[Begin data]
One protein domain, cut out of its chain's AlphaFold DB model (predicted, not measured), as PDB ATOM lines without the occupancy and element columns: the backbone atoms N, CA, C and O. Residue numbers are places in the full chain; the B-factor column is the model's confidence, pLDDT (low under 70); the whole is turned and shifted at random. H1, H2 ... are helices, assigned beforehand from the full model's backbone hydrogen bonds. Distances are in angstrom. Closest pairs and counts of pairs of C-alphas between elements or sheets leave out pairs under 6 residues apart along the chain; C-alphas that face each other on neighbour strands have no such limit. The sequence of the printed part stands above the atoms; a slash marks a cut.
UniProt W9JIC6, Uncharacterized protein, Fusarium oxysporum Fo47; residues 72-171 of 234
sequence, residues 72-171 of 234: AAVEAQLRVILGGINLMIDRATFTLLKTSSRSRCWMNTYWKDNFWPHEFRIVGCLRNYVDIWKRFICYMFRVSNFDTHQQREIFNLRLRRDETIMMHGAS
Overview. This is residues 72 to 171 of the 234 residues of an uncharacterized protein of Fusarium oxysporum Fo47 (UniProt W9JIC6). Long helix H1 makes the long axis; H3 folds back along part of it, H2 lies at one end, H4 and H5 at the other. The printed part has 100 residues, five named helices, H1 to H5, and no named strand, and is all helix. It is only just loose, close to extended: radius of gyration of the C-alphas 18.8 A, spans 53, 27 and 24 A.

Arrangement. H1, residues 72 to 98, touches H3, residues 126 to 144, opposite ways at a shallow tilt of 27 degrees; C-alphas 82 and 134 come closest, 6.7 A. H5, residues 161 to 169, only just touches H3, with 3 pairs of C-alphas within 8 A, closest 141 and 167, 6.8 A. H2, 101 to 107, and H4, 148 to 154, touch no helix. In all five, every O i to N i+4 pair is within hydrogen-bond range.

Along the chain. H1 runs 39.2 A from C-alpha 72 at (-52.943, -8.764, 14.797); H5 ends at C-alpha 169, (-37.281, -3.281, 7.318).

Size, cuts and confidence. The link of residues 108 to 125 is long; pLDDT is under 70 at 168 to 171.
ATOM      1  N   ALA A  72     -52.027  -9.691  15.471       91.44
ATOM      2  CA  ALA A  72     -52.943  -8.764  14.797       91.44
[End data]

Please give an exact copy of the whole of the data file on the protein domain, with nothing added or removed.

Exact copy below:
One protein domain, cut out of its chain's AlphaFold DB model (predicted, not measured), as PDB ATOM lines without the occupancy and element columns: the backbone atoms N, CA, C and O. Residue numbers are places in the full chain; the B-factor column is the model's confidence, pLDDT (low under 70); the whole is turned and shifted at random. H1, H2 ... are helices, assigned beforehand from the full model's backbone hydrogen bonds. Distances are in angstrom. Closest pairs and counts of pairs of C-alphas between elements or sheets leave out pairs under 6 residues apart along the chain; C-alphas that face each other on neighbour strands have no such limit. The sequence of the printed part stands above the atoms; a slash marks a cut.
UniProt W9JIC6, Uncharacterized protein, Fusarium oxysporum Fo47; residues 72-171 of 234
sequence, residues 72-171 of 234: AAVEAQLRVILGGINLMIDRATFTLLKTSSRSRCWMNTYWKDNFWPHEFRIVGCLRNYVDIWKRFICYMFRVSNFDTHQQREIFNLRLRRDETIMMHGAS
Overview. This is residues 72 to 171 of the 234 residues of an uncharacterized protein of Fusarium oxysporum Fo47 (UniProt W9JIC6). Long helix H1 makes the long axis; H3 folds back along part of it, H2 lies at one end, H4 and H5 at the other. The printed part has 100 residues, five named helices, H1 to H5, and no named strand, and is all helix. It is only just loose, close to extended: radius of gyration of the C-alphas 18.8 A, spans 53, 27 and 24 A.

Arrangement. H1, residues 72 to 98, touches H3, residues 126 to 144, opposite ways at a shallow tilt of 27 degrees; C-alphas 82 and 134 come closest, 6.7 A. H5, residues 161 to 169, only just touches H3, with 3 pairs of C-alphas within 8 A, closest 141 and 167, 6.8 A. H2, 101 to 107, and H4, 148 to 154, touch no helix. In all five, every O i to N i+4 pair is within hydrogen-bond range.

Along the chain. H1 runs 39.2 A from C-alpha 72 at (-52.943, -8.764, 14.797); H5 ends at C-alpha 169, (-37.281, -3.281, 7.318).

Size, cuts and confidence. The link of residues 108 to 125 is long; pLDDT is under 70 at 168 to 171.
ATOM      1  N   ALA A  72     -52.027  -9.691  15.471       91.44
ATOM      2  CA  ALA A  72     -52.943  -8.764  14.797       91.44